• Both distilled and white can be used in cooking, cleaning, food preservation, and for medical and laboratory purposes. However, since white is stronger than its counterpart, it is more suitable for cleaning and disinfecting. Distilled vinegar, on the other hand, is better for cooking, flavouring, food preservation and as a natural home remedy.


  1. Very well explained

  2. I have a pickled onion recipe that uses both Balsamic and Distilled vinegar. Is Distilled available in New Zealand and if not what would you use in it’s place? Thanks

  3. Corrine Fulton says

    Thank you for sharing this article on vinegar. I was out of white and had to use distilled in a recipe at the last minute, so you saved me a trip to the market, but that is not why I’m posting. This article is very well written, and the summary section at the end is a great feature. I have been Pinning articles to my Pinterest wall for years, & while most blog posts fall short in correct grammar, vocabulary, and structure, yours will proudly be pinned as the exception. Yes, I am an English teacher, and it always amazes me how many individuals post without having someone proof their page. You should be proud of the content as this is an excellent example of a compare & contrast paper to show students.

  4. Just like there is no such thing as ‘white chocolate’ and ‘red licorice (unless it has some anise extract in it)’, there is no such thing as the product called ‘White distilled vinegar’ or ‘distilled white vinegar’. Milk is white (and chocolate), but distilled vinegar is CLEAR AS WATER.
    I’ve suggested many, many times that companies drop the ‘white’ and just call it ‘distilled vinegar’ but they seem to be stuck in a space/time warp somewhere. There is no such thing as white wine, either. It’s clear.

    • You contradicted yourself by saying “no such thing as white chocolate” then saying 2 lines down “Milk is white (and chocolate)”. Would love to know how the companies you TOLD to drop the White took it.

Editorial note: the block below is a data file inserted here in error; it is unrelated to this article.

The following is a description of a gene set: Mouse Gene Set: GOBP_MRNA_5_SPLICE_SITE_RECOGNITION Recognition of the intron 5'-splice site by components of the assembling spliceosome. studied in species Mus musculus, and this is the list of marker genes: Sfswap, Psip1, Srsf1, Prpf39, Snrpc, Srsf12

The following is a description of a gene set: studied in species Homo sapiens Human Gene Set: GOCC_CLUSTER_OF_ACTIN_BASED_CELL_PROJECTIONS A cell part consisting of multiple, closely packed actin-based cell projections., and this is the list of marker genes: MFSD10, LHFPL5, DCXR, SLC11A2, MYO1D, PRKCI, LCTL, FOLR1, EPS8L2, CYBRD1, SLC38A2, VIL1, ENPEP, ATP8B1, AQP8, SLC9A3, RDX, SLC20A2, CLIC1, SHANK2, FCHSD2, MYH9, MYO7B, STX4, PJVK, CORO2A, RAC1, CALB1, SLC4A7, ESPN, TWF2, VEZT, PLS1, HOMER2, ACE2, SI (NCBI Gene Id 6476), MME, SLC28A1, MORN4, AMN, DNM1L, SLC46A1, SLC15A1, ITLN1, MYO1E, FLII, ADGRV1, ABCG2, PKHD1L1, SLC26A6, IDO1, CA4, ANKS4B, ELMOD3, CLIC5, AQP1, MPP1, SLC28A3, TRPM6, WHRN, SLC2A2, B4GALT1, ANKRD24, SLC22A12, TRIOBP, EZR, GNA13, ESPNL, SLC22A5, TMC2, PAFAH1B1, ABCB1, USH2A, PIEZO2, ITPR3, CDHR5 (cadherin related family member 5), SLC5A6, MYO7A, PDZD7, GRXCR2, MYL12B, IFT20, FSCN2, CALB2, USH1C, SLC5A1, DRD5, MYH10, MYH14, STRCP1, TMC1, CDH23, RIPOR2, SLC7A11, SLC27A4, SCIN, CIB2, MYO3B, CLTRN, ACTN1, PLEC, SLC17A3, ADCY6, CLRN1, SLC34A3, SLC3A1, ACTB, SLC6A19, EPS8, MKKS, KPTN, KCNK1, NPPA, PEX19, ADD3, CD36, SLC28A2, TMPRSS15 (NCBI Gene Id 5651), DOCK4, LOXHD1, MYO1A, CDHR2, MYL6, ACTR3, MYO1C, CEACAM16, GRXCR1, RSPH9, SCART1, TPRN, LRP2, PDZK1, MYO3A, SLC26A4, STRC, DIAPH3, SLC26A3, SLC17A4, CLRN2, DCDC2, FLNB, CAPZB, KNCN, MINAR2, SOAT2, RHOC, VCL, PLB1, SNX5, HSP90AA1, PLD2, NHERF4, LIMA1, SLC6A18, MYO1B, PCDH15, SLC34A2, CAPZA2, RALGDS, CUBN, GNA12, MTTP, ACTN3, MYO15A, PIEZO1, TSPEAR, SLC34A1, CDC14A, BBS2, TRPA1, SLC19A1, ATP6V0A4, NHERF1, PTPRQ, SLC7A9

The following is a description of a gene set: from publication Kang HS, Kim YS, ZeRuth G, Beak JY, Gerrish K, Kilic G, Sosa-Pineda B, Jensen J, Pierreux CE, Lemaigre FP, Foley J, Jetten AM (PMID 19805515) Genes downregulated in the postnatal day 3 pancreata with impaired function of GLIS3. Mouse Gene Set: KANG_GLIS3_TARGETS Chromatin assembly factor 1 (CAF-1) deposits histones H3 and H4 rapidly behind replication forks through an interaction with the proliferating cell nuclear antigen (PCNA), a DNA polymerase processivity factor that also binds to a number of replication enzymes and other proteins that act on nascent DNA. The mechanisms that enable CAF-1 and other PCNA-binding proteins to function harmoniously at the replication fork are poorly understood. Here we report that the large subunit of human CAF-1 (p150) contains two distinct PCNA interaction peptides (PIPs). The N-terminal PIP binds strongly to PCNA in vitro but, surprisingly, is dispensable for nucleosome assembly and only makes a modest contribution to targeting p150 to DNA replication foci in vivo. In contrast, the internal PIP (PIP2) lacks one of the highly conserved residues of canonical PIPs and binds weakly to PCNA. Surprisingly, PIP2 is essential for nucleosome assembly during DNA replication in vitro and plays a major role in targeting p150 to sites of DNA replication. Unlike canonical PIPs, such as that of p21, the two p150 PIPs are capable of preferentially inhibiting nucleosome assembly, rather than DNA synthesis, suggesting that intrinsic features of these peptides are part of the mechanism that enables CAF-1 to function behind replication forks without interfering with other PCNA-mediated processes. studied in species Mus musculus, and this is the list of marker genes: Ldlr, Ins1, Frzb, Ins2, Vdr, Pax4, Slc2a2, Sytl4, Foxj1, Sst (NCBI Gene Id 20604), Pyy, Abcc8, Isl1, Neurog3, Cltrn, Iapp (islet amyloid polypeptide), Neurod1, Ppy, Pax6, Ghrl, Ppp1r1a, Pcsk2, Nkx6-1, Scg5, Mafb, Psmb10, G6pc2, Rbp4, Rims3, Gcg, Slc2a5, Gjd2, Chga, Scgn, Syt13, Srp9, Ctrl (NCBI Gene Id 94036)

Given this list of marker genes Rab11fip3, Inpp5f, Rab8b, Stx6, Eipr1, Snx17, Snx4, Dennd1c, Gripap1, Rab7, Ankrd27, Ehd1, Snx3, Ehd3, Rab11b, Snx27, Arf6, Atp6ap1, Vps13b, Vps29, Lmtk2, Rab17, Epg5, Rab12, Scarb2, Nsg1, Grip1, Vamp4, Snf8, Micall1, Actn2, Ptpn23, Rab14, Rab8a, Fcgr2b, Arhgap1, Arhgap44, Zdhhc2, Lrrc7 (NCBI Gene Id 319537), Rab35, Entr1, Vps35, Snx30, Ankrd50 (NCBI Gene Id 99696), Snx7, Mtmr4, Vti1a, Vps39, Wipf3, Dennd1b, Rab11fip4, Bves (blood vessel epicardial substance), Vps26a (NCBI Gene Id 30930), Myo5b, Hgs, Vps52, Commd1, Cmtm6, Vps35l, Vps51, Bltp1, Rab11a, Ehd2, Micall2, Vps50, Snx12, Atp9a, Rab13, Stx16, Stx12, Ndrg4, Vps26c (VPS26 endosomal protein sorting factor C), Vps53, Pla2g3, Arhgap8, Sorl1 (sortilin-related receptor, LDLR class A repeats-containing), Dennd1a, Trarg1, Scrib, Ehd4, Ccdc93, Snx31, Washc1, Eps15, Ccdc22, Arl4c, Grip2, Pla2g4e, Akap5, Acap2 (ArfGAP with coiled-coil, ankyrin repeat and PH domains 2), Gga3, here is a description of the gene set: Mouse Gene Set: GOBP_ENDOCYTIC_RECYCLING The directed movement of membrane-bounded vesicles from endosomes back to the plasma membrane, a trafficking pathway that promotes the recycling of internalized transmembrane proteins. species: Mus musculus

Anyway would not be without my White Chocolate and a bottle of SSB – white wine…

      • Nicole Angulo says

        There was no contradiction, milk is white and milk is chocolate, why did that need explaining? There really isn’t such a thing as white chocolate because when it’s white it has no chocolate in it, it is made from the white part (the fat) of the cocoa bean, not the cocoa (or chocolate) part.

  5. penney ness says

    I am trying to find white vinegar 20% for killing off weeds without herbisides etc. Fishpond no longer has access to it, and I am desperate for that, rather than turning to salt.
    Does anyone know where I may be able to purchase this.

  6. David Manago says

    I was interested in the difference of the two because I believe that I get an allergic reaction ( angioedemia )
    Around my face and lips, I can’t be sure but I have no
    problems when I eat a food with distilled vinegar a
    long as I don’t over do it. I have to ask which pickles
    they use when I by hamburgers or hotdogs! Still can’t
    find a definite trigger causing the reactions. Thanks, David

    • Rebecca McCarren says

      I’m NOT a doctor, but someone close to me has a severe allergy to SULFITES which is commonly found in pickled foods, dried foods (such as prunes), and as a preservative in thousands of products (even some crackers). It is also naturally occurring in grapes and oranges, as well as others. If you are reacting to pickles, I would investigate this possibility, even if you’re just ruling it out for your own peace of mind.